Chicken Tortilla Soup

Chicken Tortilla SoupLately, I’ve been making these super organized, really thought out grocery lists to try and maximize our meals. For me, this means two main things: 1) Focusing on fresh ingredients that really get me excited about cooking and 2) Making sure I develop meals around our schedules so that it’s not as appealing to just order take-out several nights a week. As a result, I’ve been gathering easy ingredients to always have on-hand for quick, satisfying meals – hey there, easy breakfast-for-dinner nights! – and making sure I have a veggie & noodle salad of some kind, or an easy soup, in the fridge and ready to go when hunger pangs come calling.

This chicken tortilla soup is one of my absolute favorite soups, first and foremost, because it is just so tasty. Every time I make it, I exclaim that we should eat it once a week and that is so not an exaggeration – it’s really that good. Plus, it fits my new maximization mantra of having fresh ingredients and flavors, while being a fairly adaptable meal for different schedules and levels of attention. While the recipe first came into my life as an option for the slow cooker, I found myself this week with all the makings, but without having had the forethought to put it together in the morning. Fail face.

Chicken Tortilla SoupSure, I could have waited for the next day, but this soup is so good that it possesses my brain every time I get ready to make it so that there’s this constant thought loop of “Is it chicken tortilla soup time yet?” After a bit of adaptation and messing about, it was chicken tortilla soup time and only within about 75 minutes for prep & cooking combined! Which means that this delicious, satisfying, feel-so-good soup is now even easier and faster to get from fridge, to pot, to bowl, to face. And that’s something I fully support.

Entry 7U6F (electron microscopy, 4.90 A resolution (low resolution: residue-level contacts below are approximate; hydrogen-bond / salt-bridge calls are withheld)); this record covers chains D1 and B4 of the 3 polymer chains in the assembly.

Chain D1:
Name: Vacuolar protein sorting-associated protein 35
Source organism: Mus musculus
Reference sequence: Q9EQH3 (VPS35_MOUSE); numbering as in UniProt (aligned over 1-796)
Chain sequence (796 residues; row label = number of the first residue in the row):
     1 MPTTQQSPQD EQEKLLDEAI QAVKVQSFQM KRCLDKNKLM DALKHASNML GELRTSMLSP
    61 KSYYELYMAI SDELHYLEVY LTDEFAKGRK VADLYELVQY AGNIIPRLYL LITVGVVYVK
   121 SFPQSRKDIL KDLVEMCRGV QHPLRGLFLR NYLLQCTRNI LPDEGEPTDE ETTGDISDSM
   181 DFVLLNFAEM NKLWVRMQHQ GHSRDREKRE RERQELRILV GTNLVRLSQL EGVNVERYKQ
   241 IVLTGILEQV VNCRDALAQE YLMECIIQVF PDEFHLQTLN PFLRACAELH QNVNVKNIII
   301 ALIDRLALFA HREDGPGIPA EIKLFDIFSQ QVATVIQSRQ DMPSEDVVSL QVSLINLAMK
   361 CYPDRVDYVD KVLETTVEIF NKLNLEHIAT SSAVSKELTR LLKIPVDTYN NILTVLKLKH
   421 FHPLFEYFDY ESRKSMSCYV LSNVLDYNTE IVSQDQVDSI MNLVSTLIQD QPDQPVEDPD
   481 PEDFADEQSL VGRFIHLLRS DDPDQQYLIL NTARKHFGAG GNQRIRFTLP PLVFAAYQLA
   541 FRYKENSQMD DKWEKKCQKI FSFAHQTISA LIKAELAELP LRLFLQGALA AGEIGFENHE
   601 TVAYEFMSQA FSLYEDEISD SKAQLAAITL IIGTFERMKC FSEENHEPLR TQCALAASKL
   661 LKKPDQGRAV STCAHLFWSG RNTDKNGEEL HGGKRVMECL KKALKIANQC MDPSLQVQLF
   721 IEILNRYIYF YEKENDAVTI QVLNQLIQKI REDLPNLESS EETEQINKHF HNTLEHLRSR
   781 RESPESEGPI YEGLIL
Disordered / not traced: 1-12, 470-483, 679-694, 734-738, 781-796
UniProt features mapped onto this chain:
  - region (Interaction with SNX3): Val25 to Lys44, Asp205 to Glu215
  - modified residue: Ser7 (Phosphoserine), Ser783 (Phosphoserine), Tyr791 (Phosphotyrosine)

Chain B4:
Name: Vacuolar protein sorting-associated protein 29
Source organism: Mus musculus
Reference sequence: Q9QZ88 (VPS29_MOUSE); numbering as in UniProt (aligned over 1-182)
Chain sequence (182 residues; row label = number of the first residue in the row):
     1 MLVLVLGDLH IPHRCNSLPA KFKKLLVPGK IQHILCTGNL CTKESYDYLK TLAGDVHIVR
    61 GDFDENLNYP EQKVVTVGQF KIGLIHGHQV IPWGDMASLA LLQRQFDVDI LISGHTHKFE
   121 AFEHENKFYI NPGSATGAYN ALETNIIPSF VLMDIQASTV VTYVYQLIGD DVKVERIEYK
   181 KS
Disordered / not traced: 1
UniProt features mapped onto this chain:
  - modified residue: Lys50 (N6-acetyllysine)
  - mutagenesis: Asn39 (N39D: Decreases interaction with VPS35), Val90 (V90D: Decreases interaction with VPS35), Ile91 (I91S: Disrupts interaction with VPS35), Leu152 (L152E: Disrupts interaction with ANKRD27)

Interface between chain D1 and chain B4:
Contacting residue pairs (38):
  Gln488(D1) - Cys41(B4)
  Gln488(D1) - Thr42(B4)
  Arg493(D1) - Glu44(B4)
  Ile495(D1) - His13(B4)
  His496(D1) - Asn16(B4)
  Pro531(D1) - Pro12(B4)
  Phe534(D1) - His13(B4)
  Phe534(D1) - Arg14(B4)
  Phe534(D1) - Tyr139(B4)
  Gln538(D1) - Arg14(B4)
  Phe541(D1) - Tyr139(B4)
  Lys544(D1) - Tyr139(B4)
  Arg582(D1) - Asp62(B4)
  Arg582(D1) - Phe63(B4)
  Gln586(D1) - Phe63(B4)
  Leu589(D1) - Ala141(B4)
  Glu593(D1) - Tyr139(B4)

Chicken Tortilla Soup
Yields 4-6 servings; adapted from here.

Ingredients:
Vegetable oil
3-4 bone-in, skin-on split chicken breasts
Salt & pepper
1 medium onion, chopped
3 cloves of garlic, minced
1 bay leaf
1 teaspoon cumin
1 teaspoon chili powder
1 15oz can of petite diced tomatoes with juice
1 10oz can enchilada sauce
1 4oz can chopped green chile peppers
1 14.5oz of chicken stock
2 cups of corn (fresh, frozen, or canned will do)
1/2 cup of red onion, diced
1/2 cup cilantro, finely chopped
3 large flour tortillas cut into 1/4-inch strips (crushed tortilla chips are also acceptable)